Reading Pynchon #3

I shall speculate a little more on the way Pynchon has used the tourism trope to organise the narrative of Against the Day.

In ‘Plots, Pilgrimage and the Politics of Genre in Against the Day’ (in Pynchon’s Against the Day: A Corrupt Pilgrim’s Guide, 2011) Amy J Elias develops her reading of metahistorical romance in Sublime Desire: History and Post-1960s Fiction (2001). The metahistorical romance renders representation problematic, asking how we know what we know; the pilgrimage offers a narrative towards a goal that can never be reached, one always elsewhere, precisely because we can take no reading for granted. In my last post the historical sublime was related specifically to the representation of war. However, in Chapter 40 (AtD: 568ff), Dally has just arrived at Venice and the historical sublime is expressed as a function of tourism: ‘that irregular seethe of history reduced to a few simple ideas’ (574). Later, with reference to Venetian history, Hunter speaks of ‘a hundred forms of bourgeois literalism, leading to its ultimate embodiment, the tourist’ (579).

On 568, as Dally arrives in Venice, the narrative describes her reaction to a tourist speaking ‘in a vilely mucous specimen of British Accent’ (568). An outsider herself, Dally wishes to distance herself from

… this pest and his replicas in their thousands, they were like the gnats who rose in clouds here at nightfall, their purpose to infest the Venetian summer, to enhance its splendour with earthly annoyance, to pass quickly as they must, driven off, forgotten. (568)

One might see the ‘effusive companion’ here as doubling Dally for, immediately preceding this passage, we have read her own reaction to ‘the pure Venetian evening …’ etc, explicitly a representation: the scene given as ‘the blue-green shadows, the lavenders, ultramarines, siennas and umbers of the sky’ might be recalled later when we find Hunter ‘work[ing] at getting Venice “down”, as he put it’ (575). However, on 568, both passages have emphasised the failure of representation, by drawing attention to the sound of the tourist’s voice and the sight that has so affected Dally, one that has been put into words we are not given access to. Subsequently, on 575, a reference to the Chums again emphasises representation with ‘stories about [the Campanile’s] fall had multiplied’ and ‘reports of an encounter in the sky’. Certainly the reader should remember the event from earlier in the novel; but the account offered here by ‘[s]treet urchins and lucciole’ reminds us that this is Dally’s highly subjective reading, one dependent on her own response to Venice. Put simply, she has no access to the reader’s recollection of 255-257.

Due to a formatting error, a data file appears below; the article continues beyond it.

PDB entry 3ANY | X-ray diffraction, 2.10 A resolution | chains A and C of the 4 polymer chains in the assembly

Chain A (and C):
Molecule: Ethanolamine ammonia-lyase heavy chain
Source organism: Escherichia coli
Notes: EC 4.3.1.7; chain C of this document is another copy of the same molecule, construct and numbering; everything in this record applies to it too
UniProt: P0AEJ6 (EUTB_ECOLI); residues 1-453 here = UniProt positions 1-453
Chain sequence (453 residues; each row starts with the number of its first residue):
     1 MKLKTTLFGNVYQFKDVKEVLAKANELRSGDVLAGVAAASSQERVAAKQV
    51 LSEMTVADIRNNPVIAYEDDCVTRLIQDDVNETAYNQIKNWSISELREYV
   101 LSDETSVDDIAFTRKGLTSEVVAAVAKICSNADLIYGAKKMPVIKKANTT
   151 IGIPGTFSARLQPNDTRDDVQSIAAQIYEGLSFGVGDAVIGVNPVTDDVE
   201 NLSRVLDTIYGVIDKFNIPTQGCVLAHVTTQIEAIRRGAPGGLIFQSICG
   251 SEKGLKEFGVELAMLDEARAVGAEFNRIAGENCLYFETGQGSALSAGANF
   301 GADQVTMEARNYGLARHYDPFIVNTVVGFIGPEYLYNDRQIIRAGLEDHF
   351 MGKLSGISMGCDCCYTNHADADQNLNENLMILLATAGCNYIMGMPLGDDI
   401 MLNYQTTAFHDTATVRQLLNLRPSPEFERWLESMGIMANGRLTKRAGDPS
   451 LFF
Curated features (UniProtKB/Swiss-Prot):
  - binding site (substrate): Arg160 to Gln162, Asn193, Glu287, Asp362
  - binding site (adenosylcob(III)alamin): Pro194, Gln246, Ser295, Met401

In her discussion of quest, picaresque and pilgrimage, Elias emphasises the importance of movement in Against the Day and notes that ‘the system of pilgrimage complexly reconfigures time and space’ (Elias 2011: 34); her discussion here could be illustrated by Dally’s progress through this chapter.

By 574 she has been left alone in Venice, ‘earning a living …, putting to use the many light-handed and quick-fingered skills and the fast talk that went with them …’ etc, even taking advantage now of those same tourists as they pause ‘on the way to better-known landmarks around town’. From Dally’s point of view, tourists are

changing [Venice] from a real city to a hollow and now and then outright-failed impersonation of itself, all the centuries of that irregular seethe of history reduced to a few simple ideas, and a seasonal human inundation just able to grasp them.

A page later, on 575, Dally is distanced from ‘the American girls, breezing along the Riva without a care …’ etc, her own gaze juxtaposed to ‘the covetous gazes of naval officers, guides, and waiters’. Moreover, by this time, of course, Dally is in disguise, ‘brown from the sun’ and ‘dress[ing] these days as a boy’; hence, when the following paragraph announces that ‘[i]t was not quite the Venice older folks remembered’, one might add that Dally also has been transformed as she ‘escaped all male attention other than that directed at boys’. Further, one might say she has replicated Kit’s descent ‘into the engine spaces of the Stupendica’ on 516.

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